During my year-long journey all across Southeast Asia, I became a big advocate and fan of traveling by motorbike. I probably rode a bike at least once in every country I visited and every single time it made for a unique and unforgettable experience. I did several multi-day tours as well as numerous one day excursions. It is about the feeling of total freedom, of really immersing yourself in the scenery around you, about the sun warming your face, a cool breeze blowing through your hair and all those kind people you meet on the road. Personally I think it is one of the best ways to really explore a place and I can recommend everyone to at least give it a try. Here is why I think so:
1| You are in the scene
Some time ago a reader of my blog left this quote about motorbike travel which sums it all up very well: “The difference with motorbike travel and all other forms is that you are in the scene, rather than being a passive watcher through a frame (window).” When you ride a bus, a jeepney or a van, you are confined to this little space, almost like in a cage looking outside from the inside. When you are riding a motorbike, you are right there, in the middle of it all. You become part of the whole picture; you are not only passing by.
2| Freedom and Flexibility
The freedom of traveling by motorbike is unmatched. You can do whatever you want and you are not confined to anyone’s schedule but your own. You can just take that interesting side road you just passed, you can have a snack at that unique road stop which you’d otherwise whip right past or stop to say hello to that group of smiling children who have been happily waving at you. You can eat where and when you want, you can stop as often as you want and you can pee when you want to pee. Once you have arrived at your destination or overnight stop, you can easily check and compare different guesthouses before choosing one. Once checked in, you can go and explore that new town and its surroundings on your own. Who knows what you might find?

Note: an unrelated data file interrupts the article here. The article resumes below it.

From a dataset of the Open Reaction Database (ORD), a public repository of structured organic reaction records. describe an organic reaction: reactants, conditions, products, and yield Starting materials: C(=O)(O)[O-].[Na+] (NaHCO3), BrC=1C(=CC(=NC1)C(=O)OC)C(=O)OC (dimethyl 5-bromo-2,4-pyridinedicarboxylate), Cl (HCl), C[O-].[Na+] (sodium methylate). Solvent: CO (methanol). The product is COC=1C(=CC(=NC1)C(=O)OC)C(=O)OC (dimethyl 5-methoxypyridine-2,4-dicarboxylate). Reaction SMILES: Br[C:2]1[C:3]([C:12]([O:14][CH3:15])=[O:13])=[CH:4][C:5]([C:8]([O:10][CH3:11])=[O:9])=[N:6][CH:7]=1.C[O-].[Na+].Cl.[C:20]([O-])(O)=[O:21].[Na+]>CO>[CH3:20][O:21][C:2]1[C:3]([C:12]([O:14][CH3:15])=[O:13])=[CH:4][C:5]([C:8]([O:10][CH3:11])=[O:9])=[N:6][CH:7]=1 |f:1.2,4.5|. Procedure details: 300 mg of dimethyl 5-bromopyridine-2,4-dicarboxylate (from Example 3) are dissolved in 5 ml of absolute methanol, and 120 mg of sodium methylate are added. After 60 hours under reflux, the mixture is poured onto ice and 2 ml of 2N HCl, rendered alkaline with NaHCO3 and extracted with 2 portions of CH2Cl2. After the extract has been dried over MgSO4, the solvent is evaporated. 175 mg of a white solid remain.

3| The views
The vantage point from a motorbike gives an unobstructed 180 degree view wherever you go. You can see the road in front of you and the beautiful scenery to your left and right. The view through the window of a bus or train just doesn’t compare to this.
4| Take better photos
Everyone probably knows this situation. You are riding on a bus and you pass this amazing photo opportunity – a crystal clear lake, a gushing river or an incredible viewpoint on top of high road pass. You are trying to snap some shots out of the window, feeling already lucky if you can open the window. I have been there myself… several times. If you are on a bike, you can just stop, get off, take out your gear and take your sweet time to get that amazing photograph your friends will later talk about.
5| Getting off the beaten track
As you might know by now, I love venturing off the beaten track. Traveling by motorbike makes this very easy. You will pass side roads which you can go down, you will spot signs pointing to an interesting site not mentioned in your guide book or you will pass interesting little villages where you can just hang out a bit. Some of my best off the beaten track experiences were only made possible because I was traveling by motorbike.
6| Meet the locals
Traveling by motorbike enables you to interact with locals. You can ask for directions, chat with people at a local road stop or you might even get stranded at a local repair shop because of a flat tire. That actually happened to me countless times. You will also be able to observe how people go about their daily lives. I have seen peasants farming their fields, roamed around busy markets or coffee farmers drying their produce on the side of the road. Traveling by motorbike will give you the chance to really immerse yourself into the local cultures.
7| It’s cheap
Renting a motorbike (I am talking about the typical 125cc bikes, found everywhere around Asia) is usually around five to ten dollars per day plus gasoline. I think that’s a good deal for all the benefits that come with it. If you own a bike, even better.
8| Explore and discover
Traveling by motorbike enables you to discover places which you most probably would have missed otherwise. Tour buses mostly visit the well established sites and also stick to the main paths. With a bike you are free to roam around and you can visit those lesser known places that no tour company will head for. Who knows, you might even discover a hidden gem that no one else has ever been to.